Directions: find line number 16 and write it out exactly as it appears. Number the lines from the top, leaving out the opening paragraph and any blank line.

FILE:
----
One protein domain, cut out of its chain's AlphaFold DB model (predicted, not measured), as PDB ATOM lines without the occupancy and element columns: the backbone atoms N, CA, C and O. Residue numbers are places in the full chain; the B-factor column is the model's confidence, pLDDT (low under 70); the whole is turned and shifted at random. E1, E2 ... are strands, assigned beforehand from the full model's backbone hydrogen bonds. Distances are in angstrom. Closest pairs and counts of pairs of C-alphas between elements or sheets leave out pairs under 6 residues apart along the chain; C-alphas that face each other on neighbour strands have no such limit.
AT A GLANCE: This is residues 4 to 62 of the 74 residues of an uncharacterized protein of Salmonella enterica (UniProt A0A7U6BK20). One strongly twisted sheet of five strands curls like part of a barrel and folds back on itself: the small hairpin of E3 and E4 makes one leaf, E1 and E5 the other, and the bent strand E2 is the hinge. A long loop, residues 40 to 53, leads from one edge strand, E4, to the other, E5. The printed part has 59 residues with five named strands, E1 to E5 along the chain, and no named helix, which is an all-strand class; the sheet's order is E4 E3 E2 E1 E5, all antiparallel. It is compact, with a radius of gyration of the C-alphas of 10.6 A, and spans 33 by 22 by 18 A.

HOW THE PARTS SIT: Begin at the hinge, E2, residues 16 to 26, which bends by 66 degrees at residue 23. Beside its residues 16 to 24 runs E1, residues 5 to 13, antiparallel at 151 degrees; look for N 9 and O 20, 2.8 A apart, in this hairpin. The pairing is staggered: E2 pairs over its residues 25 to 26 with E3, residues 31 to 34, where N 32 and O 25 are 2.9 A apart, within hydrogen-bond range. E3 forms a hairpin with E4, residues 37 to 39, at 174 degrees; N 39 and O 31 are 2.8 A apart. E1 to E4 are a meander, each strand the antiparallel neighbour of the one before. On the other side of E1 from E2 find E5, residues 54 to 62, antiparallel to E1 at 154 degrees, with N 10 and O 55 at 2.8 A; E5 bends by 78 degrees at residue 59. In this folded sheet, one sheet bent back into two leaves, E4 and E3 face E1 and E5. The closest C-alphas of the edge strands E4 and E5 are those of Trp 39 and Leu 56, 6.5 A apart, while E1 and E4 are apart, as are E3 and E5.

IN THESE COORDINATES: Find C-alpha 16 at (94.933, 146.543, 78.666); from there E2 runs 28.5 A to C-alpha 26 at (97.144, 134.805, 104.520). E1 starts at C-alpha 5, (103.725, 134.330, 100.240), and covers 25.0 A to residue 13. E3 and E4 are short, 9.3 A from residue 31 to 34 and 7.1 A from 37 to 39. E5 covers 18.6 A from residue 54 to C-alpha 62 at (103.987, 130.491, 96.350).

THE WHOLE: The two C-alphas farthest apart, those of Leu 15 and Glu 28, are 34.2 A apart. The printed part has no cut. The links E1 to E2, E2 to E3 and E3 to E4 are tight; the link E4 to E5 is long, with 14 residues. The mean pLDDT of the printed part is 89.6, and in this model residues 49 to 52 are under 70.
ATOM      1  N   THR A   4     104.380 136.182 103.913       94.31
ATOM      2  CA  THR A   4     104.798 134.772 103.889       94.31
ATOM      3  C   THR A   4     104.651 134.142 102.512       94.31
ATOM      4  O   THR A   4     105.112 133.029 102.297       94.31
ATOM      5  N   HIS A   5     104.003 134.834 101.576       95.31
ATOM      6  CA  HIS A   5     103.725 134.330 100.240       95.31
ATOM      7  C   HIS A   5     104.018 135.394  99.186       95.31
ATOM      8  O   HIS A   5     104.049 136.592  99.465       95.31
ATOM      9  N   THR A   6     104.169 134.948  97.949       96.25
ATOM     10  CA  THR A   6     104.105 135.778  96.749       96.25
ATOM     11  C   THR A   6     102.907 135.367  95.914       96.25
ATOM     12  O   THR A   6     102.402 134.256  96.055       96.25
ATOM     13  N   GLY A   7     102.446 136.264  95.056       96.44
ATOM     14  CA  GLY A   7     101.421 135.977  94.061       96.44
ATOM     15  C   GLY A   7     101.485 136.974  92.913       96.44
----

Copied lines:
ATOM     12  O   THR A   6     102.402 134.256  96.055       96.25